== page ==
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Enthalpy of formation at non standard conditions

  1. Oct 24, 2014 #1
    Hi,

    I want to know the enthalpy of formation of Ga2O3 and Ga2O at low pressure (ultra high vacuum) and high temperature.

    Temperature seems easy, but I'm not sure how to get the enthalpy values for low pressures.

    Does anyone know if there are books with enthalpy - pressure diagrams of these compounds?

    It should be also possible to calculate it from the value at atandard conditions using ∂H/∂P=(V−T∂/V∂T)dP, but one needs a PVT relation. For Ga2O maybe the van der Waals equation for non-ideal gases? And for Ga2O3?

    Cheers,
    Julius
     
  2. jcsd
  3. Oct 24, 2014 #2

    Borek

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    Staff: Mentor

    When it comes to data and diagrams, best starting point is often a library - librarians are trained to know where to look for information (they may not know what it means, but they know where to look for it ;) ).
     
  4. Oct 25, 2014 #3

    DrDu

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    If the Ga compounds are solid at the T and p in question, you can probably neglect them, as ##\int V dp## is very small due to V being small.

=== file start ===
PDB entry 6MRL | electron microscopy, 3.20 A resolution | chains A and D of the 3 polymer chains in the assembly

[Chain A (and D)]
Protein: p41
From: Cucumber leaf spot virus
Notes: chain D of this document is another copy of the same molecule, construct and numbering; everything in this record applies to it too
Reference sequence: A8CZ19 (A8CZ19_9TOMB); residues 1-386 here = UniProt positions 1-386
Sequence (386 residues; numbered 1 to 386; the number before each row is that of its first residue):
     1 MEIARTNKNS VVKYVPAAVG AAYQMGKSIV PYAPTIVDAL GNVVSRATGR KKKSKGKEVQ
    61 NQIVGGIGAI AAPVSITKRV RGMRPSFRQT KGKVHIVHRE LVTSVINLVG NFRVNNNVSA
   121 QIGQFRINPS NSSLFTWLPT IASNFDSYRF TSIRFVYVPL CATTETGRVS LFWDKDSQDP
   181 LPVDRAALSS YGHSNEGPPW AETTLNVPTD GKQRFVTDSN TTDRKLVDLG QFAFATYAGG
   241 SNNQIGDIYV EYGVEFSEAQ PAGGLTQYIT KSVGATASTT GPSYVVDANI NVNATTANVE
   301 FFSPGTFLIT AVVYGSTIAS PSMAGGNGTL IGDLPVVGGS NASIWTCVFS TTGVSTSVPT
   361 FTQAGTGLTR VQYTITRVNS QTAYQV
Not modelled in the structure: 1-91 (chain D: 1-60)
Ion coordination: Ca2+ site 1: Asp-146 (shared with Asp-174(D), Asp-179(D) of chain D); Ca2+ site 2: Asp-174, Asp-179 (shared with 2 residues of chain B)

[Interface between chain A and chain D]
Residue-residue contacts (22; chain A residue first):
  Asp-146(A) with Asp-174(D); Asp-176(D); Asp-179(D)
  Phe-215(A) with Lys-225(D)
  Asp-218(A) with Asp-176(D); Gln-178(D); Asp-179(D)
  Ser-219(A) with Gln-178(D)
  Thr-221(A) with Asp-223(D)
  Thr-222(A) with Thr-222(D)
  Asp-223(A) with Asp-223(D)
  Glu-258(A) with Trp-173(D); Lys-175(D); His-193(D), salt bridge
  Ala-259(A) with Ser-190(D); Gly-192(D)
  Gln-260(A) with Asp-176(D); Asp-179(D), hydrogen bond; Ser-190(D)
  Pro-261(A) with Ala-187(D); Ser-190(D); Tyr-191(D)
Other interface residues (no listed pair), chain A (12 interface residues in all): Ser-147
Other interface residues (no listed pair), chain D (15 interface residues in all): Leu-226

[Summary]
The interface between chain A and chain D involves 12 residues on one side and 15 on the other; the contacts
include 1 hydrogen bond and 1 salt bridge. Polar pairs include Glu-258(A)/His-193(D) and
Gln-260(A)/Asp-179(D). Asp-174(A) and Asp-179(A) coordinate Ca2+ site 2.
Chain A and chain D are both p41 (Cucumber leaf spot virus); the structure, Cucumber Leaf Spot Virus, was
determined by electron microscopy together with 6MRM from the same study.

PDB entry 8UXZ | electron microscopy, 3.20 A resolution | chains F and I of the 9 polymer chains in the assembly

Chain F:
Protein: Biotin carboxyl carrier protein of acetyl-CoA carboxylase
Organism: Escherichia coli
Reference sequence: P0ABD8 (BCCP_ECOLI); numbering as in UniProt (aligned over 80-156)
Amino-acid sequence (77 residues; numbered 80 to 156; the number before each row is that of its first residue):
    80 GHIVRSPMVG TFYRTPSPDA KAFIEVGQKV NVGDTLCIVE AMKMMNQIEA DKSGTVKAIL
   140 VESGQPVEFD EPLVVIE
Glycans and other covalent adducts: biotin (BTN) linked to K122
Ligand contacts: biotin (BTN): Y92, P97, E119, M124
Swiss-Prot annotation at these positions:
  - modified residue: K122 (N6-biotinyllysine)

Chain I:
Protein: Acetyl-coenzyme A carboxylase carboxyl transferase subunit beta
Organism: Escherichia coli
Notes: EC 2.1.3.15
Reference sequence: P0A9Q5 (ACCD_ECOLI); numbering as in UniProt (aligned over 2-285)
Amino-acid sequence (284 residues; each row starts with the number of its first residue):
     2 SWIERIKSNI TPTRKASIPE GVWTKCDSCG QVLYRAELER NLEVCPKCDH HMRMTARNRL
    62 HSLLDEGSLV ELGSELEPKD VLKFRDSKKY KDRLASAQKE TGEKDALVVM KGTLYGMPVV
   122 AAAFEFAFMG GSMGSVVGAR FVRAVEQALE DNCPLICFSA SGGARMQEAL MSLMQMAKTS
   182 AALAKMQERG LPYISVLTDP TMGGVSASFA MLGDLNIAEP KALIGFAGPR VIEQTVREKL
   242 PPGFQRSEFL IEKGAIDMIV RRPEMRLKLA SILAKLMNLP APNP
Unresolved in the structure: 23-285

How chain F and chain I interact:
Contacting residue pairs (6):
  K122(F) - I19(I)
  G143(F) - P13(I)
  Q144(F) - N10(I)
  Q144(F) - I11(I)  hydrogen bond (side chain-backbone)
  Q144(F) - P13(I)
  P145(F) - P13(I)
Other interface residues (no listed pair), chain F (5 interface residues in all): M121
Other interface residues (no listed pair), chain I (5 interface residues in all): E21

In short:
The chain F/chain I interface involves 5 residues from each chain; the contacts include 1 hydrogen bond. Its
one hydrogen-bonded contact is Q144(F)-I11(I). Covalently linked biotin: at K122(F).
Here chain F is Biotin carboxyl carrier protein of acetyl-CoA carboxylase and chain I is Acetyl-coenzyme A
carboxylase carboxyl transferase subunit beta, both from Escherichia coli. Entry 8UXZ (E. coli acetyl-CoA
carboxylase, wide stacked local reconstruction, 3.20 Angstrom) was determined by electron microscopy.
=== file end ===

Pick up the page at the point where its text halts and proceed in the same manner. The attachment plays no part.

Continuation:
If they are gaseous, they are certainly described well by the ideal gas law which works best at low p and high T. So the pressure dependence vanishes, too, as ##V-T \partial V/\partial T=0## for an ideal gas.
     
  5. Oct 27, 2014 #4
    Thank you for the replies! :)

    Yes, at low pressures I can use the ideal gas law, but I need to start from standard atmosphere pressure, so I think i still need an other PVT relation, right?
     
  6. Oct 27, 2014 #5

    DrDu

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    No, as T is high
     
  7. Oct 28, 2014 #6

    DrDu

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    I pondered about this question a bit more and there occured something to me: For gasses, the standard state is a hypothetical state where the ideal behaviour at infinitely low pressure is extrapolated to 1 atmosphere.
    So you can assume ideal behaviour for the gas by definition.
    This is not very relevant in your case as gasses at standard pressure and temperature usually behave quite ideally.
     
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